Defining the first elasticity of demand: PED
PED measures the responsiveness of demand to a change in the price level. As we already know, the demand curve is downwards sloping as at a higher price, consumers demand less of a good (due to diminishing marginal returns). However, this can vary depending on certain factors that can affect how much demand changes with the same price change. We use PED to measure this change in demand in proportion to the price change – essentially, it is the gradient of the demand curve.
The equation for PED is the percentage change in demand divided by the percentage change in price, and will always be negative for a good (with the exception of Veblen and Giffen goods) as when the price goes up, demand falls and vice versa.
A PED value between 0 and -1 means it is price inelastic, and so demand changes by a smaller percentage than the price. A PED value lower than -1 means it is price elastic, and so demand changes by a greater percentage than the price. When PED = 0, it is perfectly inelastic, and it is perfectly elastic when PED = ∞. Finally, when PED = -1, it is known as unitary elasticity.
The PED value can be interpreted as such: when the price rises by 1x%, demand falls by y% (y being the value of PED). For example, when PED = -3, when the price rises by 1%, demand falls by 3%.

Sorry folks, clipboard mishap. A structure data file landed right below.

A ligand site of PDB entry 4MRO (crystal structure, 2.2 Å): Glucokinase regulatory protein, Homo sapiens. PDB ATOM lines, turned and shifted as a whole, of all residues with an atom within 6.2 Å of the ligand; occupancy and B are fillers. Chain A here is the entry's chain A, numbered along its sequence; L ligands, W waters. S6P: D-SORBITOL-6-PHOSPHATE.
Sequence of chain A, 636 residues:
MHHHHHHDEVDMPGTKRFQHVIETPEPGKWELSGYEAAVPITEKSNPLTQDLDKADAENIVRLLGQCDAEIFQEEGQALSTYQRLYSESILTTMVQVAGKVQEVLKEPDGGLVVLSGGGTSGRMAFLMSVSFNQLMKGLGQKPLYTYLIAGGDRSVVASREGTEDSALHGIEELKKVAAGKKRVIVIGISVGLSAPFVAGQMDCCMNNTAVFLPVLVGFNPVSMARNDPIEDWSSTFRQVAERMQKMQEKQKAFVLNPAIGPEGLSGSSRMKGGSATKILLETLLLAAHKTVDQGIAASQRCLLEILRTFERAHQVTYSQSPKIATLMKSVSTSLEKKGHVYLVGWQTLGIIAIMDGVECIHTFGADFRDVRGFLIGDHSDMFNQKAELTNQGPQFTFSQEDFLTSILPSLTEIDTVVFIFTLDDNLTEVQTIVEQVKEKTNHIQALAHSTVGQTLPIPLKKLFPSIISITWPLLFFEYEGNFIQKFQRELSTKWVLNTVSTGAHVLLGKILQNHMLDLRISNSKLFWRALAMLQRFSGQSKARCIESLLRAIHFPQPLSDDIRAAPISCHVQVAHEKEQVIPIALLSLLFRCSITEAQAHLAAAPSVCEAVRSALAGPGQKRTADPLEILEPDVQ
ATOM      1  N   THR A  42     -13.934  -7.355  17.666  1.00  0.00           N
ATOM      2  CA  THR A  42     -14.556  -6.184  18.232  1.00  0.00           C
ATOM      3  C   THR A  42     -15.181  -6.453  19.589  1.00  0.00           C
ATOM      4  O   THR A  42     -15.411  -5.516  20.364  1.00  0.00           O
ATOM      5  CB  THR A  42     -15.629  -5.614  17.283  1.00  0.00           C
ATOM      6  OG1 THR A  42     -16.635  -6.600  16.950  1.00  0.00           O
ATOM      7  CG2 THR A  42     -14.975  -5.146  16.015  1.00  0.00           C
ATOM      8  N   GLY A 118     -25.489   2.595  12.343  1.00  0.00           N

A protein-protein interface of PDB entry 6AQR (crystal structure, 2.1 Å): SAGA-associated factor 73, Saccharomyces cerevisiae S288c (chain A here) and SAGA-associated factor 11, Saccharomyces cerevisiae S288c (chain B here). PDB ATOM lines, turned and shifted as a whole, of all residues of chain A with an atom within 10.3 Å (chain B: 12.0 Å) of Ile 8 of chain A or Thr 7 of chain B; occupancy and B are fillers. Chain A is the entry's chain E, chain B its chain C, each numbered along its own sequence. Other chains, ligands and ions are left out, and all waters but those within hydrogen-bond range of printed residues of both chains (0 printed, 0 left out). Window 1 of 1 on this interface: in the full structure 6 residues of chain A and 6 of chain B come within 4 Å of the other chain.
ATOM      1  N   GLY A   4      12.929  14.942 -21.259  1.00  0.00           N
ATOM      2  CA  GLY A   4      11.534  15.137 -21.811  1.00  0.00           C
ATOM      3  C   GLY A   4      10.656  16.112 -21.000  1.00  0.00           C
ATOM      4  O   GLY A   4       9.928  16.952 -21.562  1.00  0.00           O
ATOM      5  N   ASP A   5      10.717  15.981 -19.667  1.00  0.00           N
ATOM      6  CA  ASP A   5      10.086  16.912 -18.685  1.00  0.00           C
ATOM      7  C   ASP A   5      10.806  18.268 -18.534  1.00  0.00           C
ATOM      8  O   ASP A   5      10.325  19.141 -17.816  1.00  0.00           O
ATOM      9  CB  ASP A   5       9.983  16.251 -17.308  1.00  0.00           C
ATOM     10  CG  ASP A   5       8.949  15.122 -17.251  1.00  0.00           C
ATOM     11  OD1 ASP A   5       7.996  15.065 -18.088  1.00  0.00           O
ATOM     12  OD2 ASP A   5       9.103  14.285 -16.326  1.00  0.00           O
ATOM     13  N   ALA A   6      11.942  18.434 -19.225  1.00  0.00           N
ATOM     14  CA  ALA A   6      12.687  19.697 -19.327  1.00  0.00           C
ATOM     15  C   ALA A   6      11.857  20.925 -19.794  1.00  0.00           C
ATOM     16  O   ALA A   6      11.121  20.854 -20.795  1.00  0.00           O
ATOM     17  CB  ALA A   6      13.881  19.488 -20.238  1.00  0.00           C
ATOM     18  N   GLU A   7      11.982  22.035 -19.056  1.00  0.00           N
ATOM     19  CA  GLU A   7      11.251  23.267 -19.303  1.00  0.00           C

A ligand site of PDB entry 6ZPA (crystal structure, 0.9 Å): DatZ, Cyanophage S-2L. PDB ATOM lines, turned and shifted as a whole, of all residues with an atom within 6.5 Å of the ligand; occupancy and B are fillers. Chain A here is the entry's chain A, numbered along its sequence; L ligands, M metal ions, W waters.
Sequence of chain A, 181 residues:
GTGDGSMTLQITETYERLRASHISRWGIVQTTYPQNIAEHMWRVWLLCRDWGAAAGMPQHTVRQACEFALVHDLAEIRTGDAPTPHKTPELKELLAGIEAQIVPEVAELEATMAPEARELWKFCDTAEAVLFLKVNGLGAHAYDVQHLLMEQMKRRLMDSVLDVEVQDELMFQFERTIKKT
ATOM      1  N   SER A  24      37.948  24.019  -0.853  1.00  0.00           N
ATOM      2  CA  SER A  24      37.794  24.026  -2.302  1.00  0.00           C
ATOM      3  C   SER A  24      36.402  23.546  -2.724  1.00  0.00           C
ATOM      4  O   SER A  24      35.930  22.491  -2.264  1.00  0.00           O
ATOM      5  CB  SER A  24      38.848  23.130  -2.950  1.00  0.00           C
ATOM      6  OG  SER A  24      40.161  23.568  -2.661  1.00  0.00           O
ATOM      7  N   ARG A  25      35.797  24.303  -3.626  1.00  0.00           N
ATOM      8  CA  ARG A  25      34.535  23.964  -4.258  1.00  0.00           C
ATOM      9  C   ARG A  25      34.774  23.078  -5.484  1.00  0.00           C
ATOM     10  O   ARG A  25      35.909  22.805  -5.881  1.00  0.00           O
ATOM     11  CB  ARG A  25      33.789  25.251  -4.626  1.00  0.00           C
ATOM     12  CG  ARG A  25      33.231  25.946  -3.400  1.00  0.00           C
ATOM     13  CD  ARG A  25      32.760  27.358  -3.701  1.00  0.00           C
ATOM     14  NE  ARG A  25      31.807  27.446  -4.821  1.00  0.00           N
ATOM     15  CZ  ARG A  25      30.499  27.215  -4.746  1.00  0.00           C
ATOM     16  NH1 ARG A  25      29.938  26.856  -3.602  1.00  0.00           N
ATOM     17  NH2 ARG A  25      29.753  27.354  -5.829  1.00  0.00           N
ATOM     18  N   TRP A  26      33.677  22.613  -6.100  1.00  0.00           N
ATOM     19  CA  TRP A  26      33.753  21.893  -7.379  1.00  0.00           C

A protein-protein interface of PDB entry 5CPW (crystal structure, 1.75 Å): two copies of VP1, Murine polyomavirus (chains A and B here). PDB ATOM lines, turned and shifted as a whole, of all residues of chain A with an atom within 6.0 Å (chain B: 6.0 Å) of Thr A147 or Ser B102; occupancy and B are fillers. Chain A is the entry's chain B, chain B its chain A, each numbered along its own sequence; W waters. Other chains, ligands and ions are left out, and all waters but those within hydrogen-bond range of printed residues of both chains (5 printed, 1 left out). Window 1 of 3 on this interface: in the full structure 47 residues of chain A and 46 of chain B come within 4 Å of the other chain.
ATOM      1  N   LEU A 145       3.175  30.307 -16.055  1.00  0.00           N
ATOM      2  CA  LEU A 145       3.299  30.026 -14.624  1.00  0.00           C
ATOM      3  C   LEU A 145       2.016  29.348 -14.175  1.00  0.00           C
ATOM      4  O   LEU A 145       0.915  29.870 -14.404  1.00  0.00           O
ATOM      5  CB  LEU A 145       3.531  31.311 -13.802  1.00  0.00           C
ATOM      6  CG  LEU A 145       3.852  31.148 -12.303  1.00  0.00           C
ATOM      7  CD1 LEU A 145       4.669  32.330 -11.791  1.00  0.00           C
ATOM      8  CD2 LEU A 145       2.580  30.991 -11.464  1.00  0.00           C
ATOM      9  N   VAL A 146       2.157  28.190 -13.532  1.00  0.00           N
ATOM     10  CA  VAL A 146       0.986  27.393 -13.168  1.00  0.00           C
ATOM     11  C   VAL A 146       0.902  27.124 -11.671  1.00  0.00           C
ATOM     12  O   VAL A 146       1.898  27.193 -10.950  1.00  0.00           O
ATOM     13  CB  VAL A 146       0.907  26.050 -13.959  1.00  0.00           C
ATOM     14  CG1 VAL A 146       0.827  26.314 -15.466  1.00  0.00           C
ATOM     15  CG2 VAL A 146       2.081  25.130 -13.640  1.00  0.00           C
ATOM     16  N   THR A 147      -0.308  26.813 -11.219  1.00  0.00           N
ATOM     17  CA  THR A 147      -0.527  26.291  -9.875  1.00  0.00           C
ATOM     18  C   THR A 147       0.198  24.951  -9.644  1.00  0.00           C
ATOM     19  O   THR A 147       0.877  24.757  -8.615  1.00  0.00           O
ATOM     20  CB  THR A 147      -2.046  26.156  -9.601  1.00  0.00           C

As mentioned previously, PED depends on different factors that can affect how much demand changes by when the price changes. The factors influencing PED are the following:
- Necessity – is the good a necessity? If so, then demand will fall by a lower amount as people still need to buy the goods, e.g. medicine
- Availability of substitutes – are there any other similar goods or competing firms? If consumers have no alternative, then demand won’t fall by much as they can’t buy it anywhere else, e.g. energy
- Time Period – are the goods being demanded in the short- or long-run? If a good is being demanded in the short-run, demand will be more elastic as consumers can switch quickly, whereas if it is long-run then they will have to wait before they can change and so demand would be less responsive.
- % of income – does the good cost a large percentage of income? If the good takes a large proportion of a person’s income, demand will be more elastic as even the smallest change in price can cost them a hefty amount (e.g. housing), whereas good that takes up a small amount of income would not matter as much (e.g. chocolate)
- Brand Loyalty – has the company established a connection with the consumer? If consumers feel some sort of connection or loyalty to the brand, then they become less responsive to price rises, e.g. Starbucks
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